Two years of enhanced surveillance of sexually-transmitted chlamydia in south-east Queensland.
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The National Sexually Transmissible Infections Strategy 2005-2008, released in 2005, lists exploring and addressing barriers to enhanced data collection for chlamydia surveillance among the actions required for chlamydia control and prevention. This study describes a method of enhanced surveillance of sexually transmitted chlamydia notifications undertaken in South East Queensland, and the epidemiology and management of chlamydia over the study period. The service providers of a random sample of chlamydia notifications meeting preset inclusion criteria were faxed an information package and questionnaire. Telephone follow-up was initiated for non-responders. The first year of data were compared to the second year of data. The overall response rate was 93.2 per cent. Males were more likely than females to be tested because of symptoms in the first year of the study, but not the second. Females were 5.2 times (95% CI 2.43, 10.91) more likely to be screened on the suggestion of the service provider than males. The positivity rate among those tested for sexually transmitted chlamydia increased across the study period. An information package and questionnaire faxed to notifying clinicians is a simple and effective means of conducting enhanced surveillance of sexually transmitted chlamydia. An increase in the screening of males may be contributing to the increasing rate of notifications. An increasing positivity rate among all those tested for chlamydia may be due to more prevalent disease, or more focused testing of high risk groups. Commun Dis Intell 2006;30:456-461.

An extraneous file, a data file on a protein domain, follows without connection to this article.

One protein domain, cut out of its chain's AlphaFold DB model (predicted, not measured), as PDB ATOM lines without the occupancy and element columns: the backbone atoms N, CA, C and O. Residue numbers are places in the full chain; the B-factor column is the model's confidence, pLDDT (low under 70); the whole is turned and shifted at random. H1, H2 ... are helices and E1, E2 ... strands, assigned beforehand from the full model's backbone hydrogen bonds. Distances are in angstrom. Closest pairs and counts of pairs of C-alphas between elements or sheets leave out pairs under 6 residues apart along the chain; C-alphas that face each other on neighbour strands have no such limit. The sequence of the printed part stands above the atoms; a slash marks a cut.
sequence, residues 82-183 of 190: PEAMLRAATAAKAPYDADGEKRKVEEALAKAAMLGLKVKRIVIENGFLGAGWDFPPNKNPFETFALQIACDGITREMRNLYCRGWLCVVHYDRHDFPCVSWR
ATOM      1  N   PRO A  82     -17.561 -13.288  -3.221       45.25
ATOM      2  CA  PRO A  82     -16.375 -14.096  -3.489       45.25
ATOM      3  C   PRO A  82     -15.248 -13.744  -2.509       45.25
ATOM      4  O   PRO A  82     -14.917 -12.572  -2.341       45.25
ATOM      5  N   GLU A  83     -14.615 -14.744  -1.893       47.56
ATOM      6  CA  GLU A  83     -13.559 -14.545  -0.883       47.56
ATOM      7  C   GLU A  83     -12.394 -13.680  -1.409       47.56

Communicable Diseases Intelligence